Aiken vs. Crisco race remains 'too close to call'

Keith Crisco says he'll wait for final vote tallies before deciding on next move.
May 7, 2014 3:43:21 PM PDT
With less than 400 votes separating him and Clay Aiken in the North Carolina Second Congressional District Democratic primary, Keith Crisco said he'd wait for more information from state election officials before announcing his next move.

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"This election is still very tight. I want the elections' officials to have an opportunity to tally the votes and provide a report on their canvass activities to allow all the campaigns a chance to see the final numbers," Crisco said in a statement. "This has been a great campaign and I am very appreciative of my supporters and the hard work that the county boards of elections are doing at this time."

Provisional and absentee ballots will be counted this week and early next week. The official count isn't expected until Tuesday. That's when it will be clear whether there will be a run-off, or a possible recount.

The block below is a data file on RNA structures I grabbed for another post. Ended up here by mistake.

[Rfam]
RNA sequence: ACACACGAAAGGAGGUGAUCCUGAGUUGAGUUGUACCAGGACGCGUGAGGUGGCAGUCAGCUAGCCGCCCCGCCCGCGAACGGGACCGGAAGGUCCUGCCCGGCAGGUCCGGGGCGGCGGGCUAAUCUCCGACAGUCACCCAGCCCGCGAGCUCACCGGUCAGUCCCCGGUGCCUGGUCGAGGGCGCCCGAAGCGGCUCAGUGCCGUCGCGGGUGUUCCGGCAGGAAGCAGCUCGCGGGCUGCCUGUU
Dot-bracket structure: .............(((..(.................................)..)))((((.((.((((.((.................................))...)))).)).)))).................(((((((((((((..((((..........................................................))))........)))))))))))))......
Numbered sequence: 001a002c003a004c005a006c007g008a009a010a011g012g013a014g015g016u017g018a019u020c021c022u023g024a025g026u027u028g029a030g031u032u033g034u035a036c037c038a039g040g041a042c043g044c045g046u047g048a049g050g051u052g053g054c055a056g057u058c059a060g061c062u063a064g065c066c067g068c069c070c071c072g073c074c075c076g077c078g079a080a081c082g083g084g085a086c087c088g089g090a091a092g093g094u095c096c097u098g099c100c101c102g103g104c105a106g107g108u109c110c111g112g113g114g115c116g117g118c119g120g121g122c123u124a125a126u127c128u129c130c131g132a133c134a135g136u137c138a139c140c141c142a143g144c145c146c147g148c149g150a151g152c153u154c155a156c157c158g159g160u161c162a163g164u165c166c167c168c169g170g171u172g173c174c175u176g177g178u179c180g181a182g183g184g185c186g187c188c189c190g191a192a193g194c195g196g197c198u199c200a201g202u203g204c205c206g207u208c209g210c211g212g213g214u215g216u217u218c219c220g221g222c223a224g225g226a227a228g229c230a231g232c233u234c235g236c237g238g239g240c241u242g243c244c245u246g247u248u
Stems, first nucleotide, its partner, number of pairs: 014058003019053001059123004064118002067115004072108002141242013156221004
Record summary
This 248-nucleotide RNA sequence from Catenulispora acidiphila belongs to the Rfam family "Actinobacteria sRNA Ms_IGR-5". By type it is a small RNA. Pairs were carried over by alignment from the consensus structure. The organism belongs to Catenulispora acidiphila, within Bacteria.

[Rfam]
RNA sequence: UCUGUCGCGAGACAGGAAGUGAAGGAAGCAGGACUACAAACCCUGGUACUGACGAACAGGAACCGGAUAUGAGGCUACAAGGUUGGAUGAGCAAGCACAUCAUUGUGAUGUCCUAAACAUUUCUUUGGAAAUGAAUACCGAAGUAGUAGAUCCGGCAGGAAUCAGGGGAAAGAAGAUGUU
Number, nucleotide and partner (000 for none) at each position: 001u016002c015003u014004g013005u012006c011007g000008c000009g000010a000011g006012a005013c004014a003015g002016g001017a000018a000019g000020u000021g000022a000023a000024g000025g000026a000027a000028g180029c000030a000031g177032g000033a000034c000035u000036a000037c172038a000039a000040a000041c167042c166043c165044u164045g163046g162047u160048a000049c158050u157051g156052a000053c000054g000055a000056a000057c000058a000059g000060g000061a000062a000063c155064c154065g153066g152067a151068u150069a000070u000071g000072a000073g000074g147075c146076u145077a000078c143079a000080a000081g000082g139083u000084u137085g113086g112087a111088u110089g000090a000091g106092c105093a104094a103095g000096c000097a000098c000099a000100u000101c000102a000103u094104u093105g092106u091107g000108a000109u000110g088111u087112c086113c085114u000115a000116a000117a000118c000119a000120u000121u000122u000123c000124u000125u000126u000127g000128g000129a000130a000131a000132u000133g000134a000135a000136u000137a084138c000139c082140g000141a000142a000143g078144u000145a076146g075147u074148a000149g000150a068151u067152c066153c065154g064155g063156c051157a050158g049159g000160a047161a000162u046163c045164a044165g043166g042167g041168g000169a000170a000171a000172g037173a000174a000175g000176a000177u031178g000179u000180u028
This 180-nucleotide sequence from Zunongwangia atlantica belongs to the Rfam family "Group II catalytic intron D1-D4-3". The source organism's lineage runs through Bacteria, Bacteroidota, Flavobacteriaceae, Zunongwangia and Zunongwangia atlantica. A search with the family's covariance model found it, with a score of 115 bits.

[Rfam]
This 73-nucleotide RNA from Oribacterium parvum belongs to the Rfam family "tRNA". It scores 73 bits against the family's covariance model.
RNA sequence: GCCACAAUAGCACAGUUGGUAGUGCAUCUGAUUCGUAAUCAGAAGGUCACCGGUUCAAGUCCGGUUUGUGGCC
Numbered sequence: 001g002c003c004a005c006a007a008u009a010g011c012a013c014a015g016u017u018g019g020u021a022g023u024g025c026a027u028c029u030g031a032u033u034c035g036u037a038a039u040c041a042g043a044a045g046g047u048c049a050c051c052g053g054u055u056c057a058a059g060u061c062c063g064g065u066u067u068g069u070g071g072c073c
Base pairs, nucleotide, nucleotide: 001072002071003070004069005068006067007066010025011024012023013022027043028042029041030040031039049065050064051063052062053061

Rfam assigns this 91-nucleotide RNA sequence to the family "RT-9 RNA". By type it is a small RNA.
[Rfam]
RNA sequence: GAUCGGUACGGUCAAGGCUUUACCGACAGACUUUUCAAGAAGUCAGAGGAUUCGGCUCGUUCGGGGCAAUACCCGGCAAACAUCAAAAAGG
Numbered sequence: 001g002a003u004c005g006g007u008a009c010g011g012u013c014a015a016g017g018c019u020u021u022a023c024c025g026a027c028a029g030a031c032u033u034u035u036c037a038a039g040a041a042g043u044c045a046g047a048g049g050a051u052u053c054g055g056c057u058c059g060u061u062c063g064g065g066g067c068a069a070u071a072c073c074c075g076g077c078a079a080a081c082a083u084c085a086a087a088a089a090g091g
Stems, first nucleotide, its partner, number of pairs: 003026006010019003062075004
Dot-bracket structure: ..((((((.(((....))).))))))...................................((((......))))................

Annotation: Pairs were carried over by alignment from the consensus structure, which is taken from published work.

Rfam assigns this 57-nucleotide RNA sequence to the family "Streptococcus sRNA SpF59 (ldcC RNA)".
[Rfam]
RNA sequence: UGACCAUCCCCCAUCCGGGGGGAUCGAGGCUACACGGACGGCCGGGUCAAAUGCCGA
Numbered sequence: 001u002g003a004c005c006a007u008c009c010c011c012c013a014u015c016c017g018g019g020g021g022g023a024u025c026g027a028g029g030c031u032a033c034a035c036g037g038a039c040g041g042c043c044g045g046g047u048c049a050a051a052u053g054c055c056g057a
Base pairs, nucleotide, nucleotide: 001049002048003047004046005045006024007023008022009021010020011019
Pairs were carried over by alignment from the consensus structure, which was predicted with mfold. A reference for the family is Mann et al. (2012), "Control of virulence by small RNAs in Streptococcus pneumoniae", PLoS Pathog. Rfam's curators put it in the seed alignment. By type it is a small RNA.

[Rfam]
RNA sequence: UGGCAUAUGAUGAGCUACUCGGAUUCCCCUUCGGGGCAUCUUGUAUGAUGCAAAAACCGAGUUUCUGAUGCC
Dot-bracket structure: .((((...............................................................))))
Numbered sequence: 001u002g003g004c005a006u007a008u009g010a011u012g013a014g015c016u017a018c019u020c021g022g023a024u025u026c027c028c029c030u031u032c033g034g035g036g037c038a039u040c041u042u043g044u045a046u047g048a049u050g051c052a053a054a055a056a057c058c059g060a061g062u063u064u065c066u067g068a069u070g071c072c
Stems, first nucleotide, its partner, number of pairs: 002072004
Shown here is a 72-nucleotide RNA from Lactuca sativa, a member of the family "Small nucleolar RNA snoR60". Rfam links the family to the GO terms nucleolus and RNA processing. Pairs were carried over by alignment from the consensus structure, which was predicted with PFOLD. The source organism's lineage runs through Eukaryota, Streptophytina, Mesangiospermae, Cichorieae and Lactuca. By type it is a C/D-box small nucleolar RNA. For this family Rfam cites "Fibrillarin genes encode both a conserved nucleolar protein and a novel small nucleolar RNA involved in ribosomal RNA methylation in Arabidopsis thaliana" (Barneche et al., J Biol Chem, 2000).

"I am deeply grateful to the thousands of people who responded to our campaign to change the tone of politics and give the people of the Second District the representation they deserve in Washington," said Aiken Wednesday in a statement. "This was a very close contest, and as we continue to count the votes, we are more and more excited about our campaign's ability to move forward and be victorious in November. We're grateful for all the messages of congratulations and pledges of continued support that we've received today."

Aiken, a former American Idol contestant, jumped out to an early lead Tuesday evening as the unofficial numbers started to come in, but as the evening wore on, that lead got smaller and smaller - down to just over a percentage point over Crisco. Toni Morris - the third-place Democratic candidate - got less than 20 percent of the vote.

On the Republican side, incumbent Rep. Renee Ellmers comfortably beat challenger - and former foreign currency trader - Frank Roche for the nomination Tuesday.

"With tonight's election behind us, we turn to the November election and these simple truths: we cannot afford to send another Obama liberal to Congress to vote with Nancy Pelosi and support Barack Obama's agenda," said Ellmers.

Ellmers rode the tea party wave that shook up Congress in 2010 and is now looking for a third term. The 50-year-old nurse from Dunn enjoys an advantage because the district's map was drawn by GOP lawmakers to favor a Republican. Mitt Romney won nearly six in 10 votes in the district in 2012 and Ellmers captured 56 percent.


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